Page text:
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Huh? Corn farmers welcome minus-30 temperatures

Most people, apart from small children and the most dedicated skiers and snowboarders, have had about all they can take of the frigid weather and freakish storms that have blanketed large swaths of Canada and the United States in ice and heavy snow. But the particularly harsh winter could spell better news ahead for potash producers, a group that could certainly use some cheer after a tough 2013.

One of the coldest winters ever in the U.S. grain belt appears to have penetrated deep enough underground to kill off a hefty percentage of harmful insects. Among the hardier pests, corn borers can typically weather temperatures as low as minus 20 celsius for lengthy periods. But they can't handle those minus 25s or 30s. And other types of bugs perish much sooner if the frost penetrates the soil to a depth of at least five centimetres.

The high insect mortality rate means reduced spending on expensive pesticides, which is problematic for such big bug killers as Bayer, BASF and Dow Chemical. But the killing frost can result in farm savings of as much as 10 per cent, enabling cost-conscious growers to spend more on fertilizers to enhance yields in what could be a banner crop year. Which is where North American potash players Potash Corp. of Saskatchewan, Agrium Inc. and Mosaic Co. come in.

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The industry is still reeling from the collapse of the Russia-Belarus cartel last August, which dragged down prices and drove away nervous investors at a time when the grain markets were weakening. That left potash with an uncertain outlook for this year. But prices appear to have bottomed and the cold winter could further brighten producers' prospects by boosting demand.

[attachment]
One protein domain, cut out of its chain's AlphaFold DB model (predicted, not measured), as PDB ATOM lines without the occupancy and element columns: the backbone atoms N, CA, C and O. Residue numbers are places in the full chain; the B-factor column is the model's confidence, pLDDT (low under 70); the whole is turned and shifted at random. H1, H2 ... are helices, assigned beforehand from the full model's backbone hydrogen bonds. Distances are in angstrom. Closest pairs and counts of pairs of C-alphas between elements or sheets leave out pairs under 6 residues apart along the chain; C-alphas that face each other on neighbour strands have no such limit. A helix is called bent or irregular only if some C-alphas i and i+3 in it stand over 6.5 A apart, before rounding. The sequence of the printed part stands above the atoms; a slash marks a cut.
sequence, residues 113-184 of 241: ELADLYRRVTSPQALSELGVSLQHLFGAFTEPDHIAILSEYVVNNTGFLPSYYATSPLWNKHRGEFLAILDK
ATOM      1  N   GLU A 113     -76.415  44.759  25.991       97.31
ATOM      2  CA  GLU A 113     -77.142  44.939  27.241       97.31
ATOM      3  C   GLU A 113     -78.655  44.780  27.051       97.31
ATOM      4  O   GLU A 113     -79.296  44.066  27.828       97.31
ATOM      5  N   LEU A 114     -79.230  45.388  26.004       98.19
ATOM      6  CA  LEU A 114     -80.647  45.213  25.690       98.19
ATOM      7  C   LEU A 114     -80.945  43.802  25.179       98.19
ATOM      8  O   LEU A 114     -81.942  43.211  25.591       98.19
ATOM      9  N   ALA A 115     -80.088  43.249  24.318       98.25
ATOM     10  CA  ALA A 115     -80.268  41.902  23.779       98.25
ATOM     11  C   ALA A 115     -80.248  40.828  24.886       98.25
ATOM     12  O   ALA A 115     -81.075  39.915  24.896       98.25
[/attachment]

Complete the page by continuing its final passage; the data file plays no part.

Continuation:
"It's setting up, for the farmers, to be a relatively less expensive early start to the coming season," says food commodities expert Ron Lawson, co-founder of Logic Advisors.

Corn producers, who are among the heavier pesticide and fertilizer users, stand to be major beneficiaries. True, crop prices remain well below levels of the past couple of years, when soaring demand, much of it from the use of corn for ethanol fuel, drove the average price to $6.89 (U.S.) a bushel in 2013. But Washington's estimate of $4.40 a bushel for this year would still leave corn above the longer-term average over the past five decades, at a time when chemical costs – a major expense – are coming down.

Meanwhile, the U.S. farm legislation signed into law by President Barack Obama Friday makes it profitable for everyone to keep planting. The revised law reduces the direct subsidies available to American farmers, but increases the subsidized crop insurance program. If they miscalculate, or their crop is damaged, they won't be out of pocket.

Mr. Lawson likens it to playing casino roulette: Bet on black and you win; bet on red and you don't lose. So why not plant big? "There are a lot of moving parts [to the corn story]," Mr. Lawson says. That includes troublesome possibilities like too much rain or even flooding early in the planting season. "But right now, you're looking at a bigger crop."

Potash producers may not be able to recapture their previous pricing power. But lower costs should leave them well-positioned to take advantage of a healthy jump in demand.

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About the Author
Senior Economics Writer and Global Markets Columnist

Brian Milner is a senior economics writer and global markets columnist. In a long career at The Globe and Mail, he has covered diverse business beats, including international trade, the automotive industry, media, debt markets, banking and the business side of sports. More

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